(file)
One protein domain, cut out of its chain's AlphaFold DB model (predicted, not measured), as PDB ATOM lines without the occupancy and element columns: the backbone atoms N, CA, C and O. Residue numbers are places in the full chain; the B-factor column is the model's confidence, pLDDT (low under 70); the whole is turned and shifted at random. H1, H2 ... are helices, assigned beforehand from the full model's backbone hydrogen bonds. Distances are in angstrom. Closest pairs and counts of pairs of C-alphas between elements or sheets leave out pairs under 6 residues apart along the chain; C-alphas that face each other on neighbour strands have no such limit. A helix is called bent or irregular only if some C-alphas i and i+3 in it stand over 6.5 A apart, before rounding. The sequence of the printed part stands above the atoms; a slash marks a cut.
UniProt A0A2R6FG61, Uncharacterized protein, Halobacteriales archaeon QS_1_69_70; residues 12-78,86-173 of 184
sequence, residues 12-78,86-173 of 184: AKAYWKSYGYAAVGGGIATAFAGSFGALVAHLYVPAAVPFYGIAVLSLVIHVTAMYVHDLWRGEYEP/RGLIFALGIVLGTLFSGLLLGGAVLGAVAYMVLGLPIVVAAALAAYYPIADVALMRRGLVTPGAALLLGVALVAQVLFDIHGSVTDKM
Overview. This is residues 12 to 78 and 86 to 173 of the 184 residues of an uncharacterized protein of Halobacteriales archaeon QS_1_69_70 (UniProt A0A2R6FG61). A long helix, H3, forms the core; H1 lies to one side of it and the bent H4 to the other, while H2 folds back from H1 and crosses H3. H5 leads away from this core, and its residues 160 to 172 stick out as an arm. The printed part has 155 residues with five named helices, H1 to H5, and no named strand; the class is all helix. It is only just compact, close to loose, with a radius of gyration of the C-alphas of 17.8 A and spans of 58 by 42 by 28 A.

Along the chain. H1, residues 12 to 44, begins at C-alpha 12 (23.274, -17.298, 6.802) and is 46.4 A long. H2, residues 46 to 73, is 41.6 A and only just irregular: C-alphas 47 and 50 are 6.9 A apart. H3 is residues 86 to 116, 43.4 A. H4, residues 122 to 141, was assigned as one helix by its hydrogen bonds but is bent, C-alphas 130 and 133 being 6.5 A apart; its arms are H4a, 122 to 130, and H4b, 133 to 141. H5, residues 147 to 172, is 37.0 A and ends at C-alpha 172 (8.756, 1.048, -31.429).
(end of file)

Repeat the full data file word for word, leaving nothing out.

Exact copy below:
One protein domain, cut out of its chain's AlphaFold DB model (predicted, not measured), as PDB ATOM lines without the occupancy and element columns: the backbone atoms N, CA, C and O. Residue numbers are places in the full chain; the B-factor column is the model's confidence, pLDDT (low under 70); the whole is turned and shifted at random. H1, H2 ... are helices, assigned beforehand from the full model's backbone hydrogen bonds. Distances are in angstrom. Closest pairs and counts of pairs of C-alphas between elements or sheets leave out pairs under 6 residues apart along the chain; C-alphas that face each other on neighbour strands have no such limit. A helix is called bent or irregular only if some C-alphas i and i+3 in it stand over 6.5 A apart, before rounding. The sequence of the printed part stands above the atoms; a slash marks a cut.
UniProt A0A2R6FG61, Uncharacterized protein, Halobacteriales archaeon QS_1_69_70; residues 12-78,86-173 of 184
sequence, residues 12-78,86-173 of 184: AKAYWKSYGYAAVGGGIATAFAGSFGALVAHLYVPAAVPFYGIAVLSLVIHVTAMYVHDLWRGEYEP/RGLIFALGIVLGTLFSGLLLGGAVLGAVAYMVLGLPIVVAAALAAYYPIADVALMRRGLVTPGAALLLGVALVAQVLFDIHGSVTDKM
Overview. This is residues 12 to 78 and 86 to 173 of the 184 residues of an uncharacterized protein of Halobacteriales archaeon QS_1_69_70 (UniProt A0A2R6FG61). A long helix, H3, forms the core; H1 lies to one side of it and the bent H4 to the other, while H2 folds back from H1 and crosses H3. H5 leads away from this core, and its residues 160 to 172 stick out as an arm. The printed part has 155 residues with five named helices, H1 to H5, and no named strand; the class is all helix. It is only just compact, close to loose, with a radius of gyration of the C-alphas of 17.8 A and spans of 58 by 42 by 28 A.

Along the chain. H1, residues 12 to 44, begins at C-alpha 12 (23.274, -17.298, 6.802) and is 46.4 A long. H2, residues 46 to 73, is 41.6 A and only just irregular: C-alphas 47 and 50 are 6.9 A apart. H3 is residues 86 to 116, 43.4 A. H4, residues 122 to 141, was assigned as one helix by its hydrogen bonds but is bent, C-alphas 130 and 133 being 6.5 A apart; its arms are H4a, 122 to 130, and H4b, 133 to 141. H5, residues 147 to 172, is 37.0 A and ends at C-alpha 172 (8.756, 1.048, -31.429).